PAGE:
A mentally unstable Vietnam war veteran works as a night-time taxi driver in New York City where the perceived decadence and sleaze feeds his urge for violent action, attempting to save a preadolescent prostitute in the process.
Robert De Niro,
When Jake LaMotta steps into a boxing ring and obliterates his opponent, he's a prizefighter. But when he treats his family and friends the same way, he's a ticking time bomb, ready to go off at any moment. Though LaMotta wants his family's love, something always seems to come between them. Perhaps it's his violent bouts of paranoia and jealousy. This kind of rage helped make him a champ, but in real life, he winds up in the ring alone. Written by
Paul Schrader was directing Hardcore (1979) when Robert De Niro talked to him about needing help with a script. The first thing Schrader did was drive down to Key West and check the archives of a local newspaper. It was there that he learned that there were two La Mottas, something which is not referenced in Jake LaMotta's autobiography. That was when Schrader knew he had found the hook for the screenplay. See more »
When Vicki) is sitting in the car outside Jake's club, telling him she's divorcing him, Jake, standing outside the car, puts a lit cigar in his mouth. The shot immediately switches to a point-of-view from inside the car, and Jake's mouth is empty. He then puts an unlit cigar in his mouth. The POV changes to back outside the car, then back to inside the car. Now Jake's cigar is lit, although he never lit it. See more »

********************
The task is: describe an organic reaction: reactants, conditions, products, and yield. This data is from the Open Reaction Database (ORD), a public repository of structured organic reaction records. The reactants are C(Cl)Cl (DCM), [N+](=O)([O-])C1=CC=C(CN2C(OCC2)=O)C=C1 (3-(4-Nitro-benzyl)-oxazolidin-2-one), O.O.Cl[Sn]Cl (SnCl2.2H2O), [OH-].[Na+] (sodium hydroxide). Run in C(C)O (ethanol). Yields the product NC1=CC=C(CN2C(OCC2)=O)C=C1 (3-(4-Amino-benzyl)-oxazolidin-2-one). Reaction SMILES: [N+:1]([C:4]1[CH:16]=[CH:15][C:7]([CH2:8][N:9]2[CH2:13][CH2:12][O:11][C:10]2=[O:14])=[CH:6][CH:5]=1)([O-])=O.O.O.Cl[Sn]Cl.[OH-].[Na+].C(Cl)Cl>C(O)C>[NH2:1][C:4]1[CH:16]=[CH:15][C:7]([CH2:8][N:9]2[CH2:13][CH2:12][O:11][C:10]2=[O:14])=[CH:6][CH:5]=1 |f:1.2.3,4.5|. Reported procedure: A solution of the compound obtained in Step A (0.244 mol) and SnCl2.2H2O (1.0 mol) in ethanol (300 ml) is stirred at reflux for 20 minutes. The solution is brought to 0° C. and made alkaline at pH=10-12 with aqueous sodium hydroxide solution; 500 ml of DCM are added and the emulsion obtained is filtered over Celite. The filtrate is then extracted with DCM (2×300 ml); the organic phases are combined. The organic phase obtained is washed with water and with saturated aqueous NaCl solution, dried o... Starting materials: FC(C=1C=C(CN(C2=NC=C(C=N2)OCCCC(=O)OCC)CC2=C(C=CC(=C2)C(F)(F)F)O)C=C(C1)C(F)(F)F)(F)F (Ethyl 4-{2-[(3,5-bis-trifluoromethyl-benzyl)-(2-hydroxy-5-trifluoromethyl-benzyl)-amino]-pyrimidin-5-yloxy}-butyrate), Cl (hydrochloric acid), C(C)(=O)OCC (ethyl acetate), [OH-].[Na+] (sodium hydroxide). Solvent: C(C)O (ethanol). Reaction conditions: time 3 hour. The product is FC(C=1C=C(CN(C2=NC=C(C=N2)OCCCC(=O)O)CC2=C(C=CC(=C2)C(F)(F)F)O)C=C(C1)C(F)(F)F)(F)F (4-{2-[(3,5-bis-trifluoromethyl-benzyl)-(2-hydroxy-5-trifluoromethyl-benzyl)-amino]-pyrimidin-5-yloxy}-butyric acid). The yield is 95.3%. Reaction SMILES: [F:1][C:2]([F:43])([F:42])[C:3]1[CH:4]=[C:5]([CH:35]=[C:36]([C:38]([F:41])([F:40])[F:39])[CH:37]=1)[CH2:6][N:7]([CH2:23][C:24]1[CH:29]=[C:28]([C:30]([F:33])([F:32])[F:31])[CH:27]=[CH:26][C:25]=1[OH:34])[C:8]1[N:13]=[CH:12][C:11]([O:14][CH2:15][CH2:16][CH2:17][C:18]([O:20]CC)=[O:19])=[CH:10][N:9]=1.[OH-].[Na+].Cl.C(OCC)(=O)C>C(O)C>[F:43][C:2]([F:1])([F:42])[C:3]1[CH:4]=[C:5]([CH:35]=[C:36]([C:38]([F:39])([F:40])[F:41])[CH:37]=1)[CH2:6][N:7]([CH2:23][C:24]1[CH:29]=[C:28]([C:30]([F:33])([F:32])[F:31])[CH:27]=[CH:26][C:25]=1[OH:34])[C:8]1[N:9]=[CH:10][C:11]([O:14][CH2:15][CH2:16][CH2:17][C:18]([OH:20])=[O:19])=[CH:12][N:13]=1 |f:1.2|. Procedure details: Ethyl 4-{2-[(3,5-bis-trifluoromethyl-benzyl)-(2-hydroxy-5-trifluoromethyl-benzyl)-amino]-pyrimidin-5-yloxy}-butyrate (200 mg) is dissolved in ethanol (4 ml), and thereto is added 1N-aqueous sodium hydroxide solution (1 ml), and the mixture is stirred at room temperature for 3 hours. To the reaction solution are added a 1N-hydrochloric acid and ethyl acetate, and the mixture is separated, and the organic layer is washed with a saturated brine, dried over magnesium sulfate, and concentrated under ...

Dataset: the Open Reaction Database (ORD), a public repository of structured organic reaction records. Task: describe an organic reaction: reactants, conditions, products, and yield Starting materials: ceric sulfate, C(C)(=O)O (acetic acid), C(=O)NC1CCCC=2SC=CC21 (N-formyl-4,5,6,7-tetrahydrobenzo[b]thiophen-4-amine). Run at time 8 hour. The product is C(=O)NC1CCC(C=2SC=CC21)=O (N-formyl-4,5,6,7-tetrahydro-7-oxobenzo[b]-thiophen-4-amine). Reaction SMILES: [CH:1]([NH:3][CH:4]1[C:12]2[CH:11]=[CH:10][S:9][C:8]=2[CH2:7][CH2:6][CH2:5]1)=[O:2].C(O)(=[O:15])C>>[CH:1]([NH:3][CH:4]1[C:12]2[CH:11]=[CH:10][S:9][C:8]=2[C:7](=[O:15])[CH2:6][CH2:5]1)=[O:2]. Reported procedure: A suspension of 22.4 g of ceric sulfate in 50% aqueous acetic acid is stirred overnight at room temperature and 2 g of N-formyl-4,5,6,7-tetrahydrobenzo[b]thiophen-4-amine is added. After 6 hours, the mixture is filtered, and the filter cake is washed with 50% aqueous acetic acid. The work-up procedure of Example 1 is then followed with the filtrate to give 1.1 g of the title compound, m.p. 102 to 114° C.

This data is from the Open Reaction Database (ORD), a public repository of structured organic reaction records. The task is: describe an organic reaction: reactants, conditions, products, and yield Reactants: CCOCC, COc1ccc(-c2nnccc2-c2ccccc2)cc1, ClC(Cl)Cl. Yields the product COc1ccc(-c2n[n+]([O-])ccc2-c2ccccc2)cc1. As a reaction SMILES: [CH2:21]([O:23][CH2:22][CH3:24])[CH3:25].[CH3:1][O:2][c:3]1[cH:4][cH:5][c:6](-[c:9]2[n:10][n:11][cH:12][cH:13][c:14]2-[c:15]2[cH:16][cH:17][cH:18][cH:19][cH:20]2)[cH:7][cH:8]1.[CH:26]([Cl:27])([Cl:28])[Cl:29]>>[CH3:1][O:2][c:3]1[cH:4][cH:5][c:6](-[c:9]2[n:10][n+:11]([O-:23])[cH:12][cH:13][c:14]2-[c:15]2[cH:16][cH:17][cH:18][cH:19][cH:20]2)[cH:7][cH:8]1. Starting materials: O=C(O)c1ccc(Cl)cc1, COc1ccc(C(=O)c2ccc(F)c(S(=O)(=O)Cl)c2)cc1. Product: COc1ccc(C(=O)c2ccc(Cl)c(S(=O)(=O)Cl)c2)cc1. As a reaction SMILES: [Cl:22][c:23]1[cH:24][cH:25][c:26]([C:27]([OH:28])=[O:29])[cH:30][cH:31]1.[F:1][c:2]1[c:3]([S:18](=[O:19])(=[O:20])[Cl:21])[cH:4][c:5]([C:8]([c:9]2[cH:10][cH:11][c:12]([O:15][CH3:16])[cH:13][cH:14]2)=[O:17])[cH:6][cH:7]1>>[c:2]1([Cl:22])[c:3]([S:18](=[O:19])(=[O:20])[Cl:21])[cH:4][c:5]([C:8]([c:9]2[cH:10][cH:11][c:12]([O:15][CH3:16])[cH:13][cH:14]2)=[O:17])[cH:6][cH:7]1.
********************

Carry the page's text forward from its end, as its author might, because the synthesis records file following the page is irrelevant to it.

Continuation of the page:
Jake La Motta:
I remember those cheers / They still ring in my ears / After years, they remain in my thoughts. / Go to one night / I took off my robe, and what'd I do? I forgot to wear shorts. / I recall every fall / Every hook, every jab / The worst way a guy can get rid of his flab. / As you know, my life wasn't drab. / Though I'd much... Though I'd rather hear you cheer / When you delve... Though I'd rather hear you cheer / When I delve into Shakespeare / "A horse, a horse, my kingdom for a ...
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Raging bull is my favorite film. Robert de Niro's performance in this film is truly amazing and the direction from Scorsese and the script from Paul Schrader are flawless. The fight scenes are the most brutal that I have ever seen on film even though theres only like 12 minutes of them and the editing is simply brilliant. It should have earned Scorsese a best director oscar but at least they had enough sense to award de Niro the best actor oscar.
I'll come back to this film forever.
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